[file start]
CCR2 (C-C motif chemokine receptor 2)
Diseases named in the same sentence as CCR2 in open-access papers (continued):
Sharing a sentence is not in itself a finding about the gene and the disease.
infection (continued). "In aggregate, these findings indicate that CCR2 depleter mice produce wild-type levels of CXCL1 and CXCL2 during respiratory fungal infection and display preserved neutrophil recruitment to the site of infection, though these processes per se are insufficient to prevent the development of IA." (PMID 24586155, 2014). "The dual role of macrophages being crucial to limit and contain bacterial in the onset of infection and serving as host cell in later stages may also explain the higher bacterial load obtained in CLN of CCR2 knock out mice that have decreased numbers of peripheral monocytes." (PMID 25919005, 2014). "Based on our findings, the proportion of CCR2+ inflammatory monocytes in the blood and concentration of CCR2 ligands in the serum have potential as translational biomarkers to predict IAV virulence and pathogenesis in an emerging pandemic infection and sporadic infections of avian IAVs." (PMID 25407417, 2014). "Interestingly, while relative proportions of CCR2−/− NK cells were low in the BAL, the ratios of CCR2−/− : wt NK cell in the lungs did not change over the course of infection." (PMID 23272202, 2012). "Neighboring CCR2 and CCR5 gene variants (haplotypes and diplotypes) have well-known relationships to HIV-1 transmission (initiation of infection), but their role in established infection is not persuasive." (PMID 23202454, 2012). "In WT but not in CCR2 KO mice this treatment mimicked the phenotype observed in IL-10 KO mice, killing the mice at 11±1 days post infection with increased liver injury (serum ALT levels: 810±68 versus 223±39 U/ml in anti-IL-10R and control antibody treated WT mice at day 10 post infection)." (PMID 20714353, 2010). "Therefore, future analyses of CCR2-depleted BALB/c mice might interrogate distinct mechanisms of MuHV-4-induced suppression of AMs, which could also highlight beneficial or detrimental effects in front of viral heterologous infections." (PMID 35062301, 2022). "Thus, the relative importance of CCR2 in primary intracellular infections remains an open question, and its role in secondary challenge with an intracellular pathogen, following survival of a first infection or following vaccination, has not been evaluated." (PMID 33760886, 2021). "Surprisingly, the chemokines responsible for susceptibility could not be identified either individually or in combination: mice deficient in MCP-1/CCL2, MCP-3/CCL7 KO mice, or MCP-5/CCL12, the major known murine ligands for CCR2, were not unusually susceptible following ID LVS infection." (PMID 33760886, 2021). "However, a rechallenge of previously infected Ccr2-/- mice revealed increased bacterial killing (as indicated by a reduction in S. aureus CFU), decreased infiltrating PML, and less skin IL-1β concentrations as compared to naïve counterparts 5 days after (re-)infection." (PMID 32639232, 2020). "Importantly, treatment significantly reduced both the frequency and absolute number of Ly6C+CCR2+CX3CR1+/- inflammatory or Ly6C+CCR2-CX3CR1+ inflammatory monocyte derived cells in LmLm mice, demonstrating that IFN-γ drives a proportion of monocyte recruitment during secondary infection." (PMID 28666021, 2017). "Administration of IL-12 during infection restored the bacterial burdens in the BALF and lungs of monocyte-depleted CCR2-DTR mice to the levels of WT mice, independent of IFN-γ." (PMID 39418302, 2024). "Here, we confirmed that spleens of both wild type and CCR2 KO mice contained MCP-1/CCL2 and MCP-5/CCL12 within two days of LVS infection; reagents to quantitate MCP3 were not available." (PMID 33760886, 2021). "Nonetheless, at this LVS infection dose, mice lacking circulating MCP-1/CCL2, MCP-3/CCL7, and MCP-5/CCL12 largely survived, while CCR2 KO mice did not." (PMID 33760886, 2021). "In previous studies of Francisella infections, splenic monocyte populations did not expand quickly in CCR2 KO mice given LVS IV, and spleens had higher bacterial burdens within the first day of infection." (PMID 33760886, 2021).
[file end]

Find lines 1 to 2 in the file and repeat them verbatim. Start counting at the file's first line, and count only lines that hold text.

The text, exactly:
CCR2 (C-C motif chemokine receptor 2)
Diseases named in the same sentence as CCR2 in open-access papers (continued):